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To be specific, a student of mine wrote the sentence "便所 means stool in Japanese" and that didn't seem right to me. "便所 is stool in Japanese" seemed - again, intuitively - right to me. We had a discussion about it, and we stumbled on the topic of untranslatable words and whether or not, when attempting to explain or define the word in another language, one should use "X means Y" or "X is Y".

As an example, the word "頑張る" has many equivalents in English, depending on the context, such as "good luck" or "do your best" or "break a leg". When attempting to explain the definition of such a word in English, should one say "頑張る is to..." or "頑張る means to..."?

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How philosophical do you want to get? The Japanese symbols 便所 form a label that has a meaning to Japanese readers in the same ways that the Roman letter combination stool has a meaning to English readers.* I'll take your word that the meanings are the same. Clearly, the symbols in neither language are something you sit on; they merely label the thing you sit on, so to be technically correct you'd say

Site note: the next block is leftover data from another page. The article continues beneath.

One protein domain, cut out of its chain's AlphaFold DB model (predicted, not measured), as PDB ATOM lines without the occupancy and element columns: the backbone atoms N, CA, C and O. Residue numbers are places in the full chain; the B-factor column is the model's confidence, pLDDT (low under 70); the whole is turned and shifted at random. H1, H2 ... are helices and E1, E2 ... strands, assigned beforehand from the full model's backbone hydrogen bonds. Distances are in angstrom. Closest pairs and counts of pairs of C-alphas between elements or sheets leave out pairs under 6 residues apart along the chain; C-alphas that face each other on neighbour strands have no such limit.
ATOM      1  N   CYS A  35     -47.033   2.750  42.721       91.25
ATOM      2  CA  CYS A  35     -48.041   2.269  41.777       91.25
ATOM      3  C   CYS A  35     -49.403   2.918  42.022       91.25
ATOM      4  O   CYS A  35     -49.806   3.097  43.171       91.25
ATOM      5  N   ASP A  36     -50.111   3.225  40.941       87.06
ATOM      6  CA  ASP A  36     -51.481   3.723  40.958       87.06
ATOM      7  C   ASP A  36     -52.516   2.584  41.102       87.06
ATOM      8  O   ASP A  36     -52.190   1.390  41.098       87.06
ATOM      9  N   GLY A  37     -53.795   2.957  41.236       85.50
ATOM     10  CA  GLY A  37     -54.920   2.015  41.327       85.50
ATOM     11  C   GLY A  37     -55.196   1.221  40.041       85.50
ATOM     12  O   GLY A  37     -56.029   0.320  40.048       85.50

The Japanese label [word? expression?] 便所 means stool in English.

But we're used to letting context permit us laxity in differentiating between labels and the things labeled, so

便所 means stool

is likely unambiguous in a language class. Similarly

便所 is stool

in that class is unlikely to confuse students about what they're to read and what they're to sit on.

About ninety years ago, surrealist painter René Magritte warned us about the distinction in his famous painting La trahison des images (the treachery of images). (The caption reads "This is not a pipe".) But most people find they can have their pipe and smoke it too.

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*I have no idea whether italicizing kanji has the same signification as italics in English, but I need some way to distinguish a symbol from what it symbolizes.)

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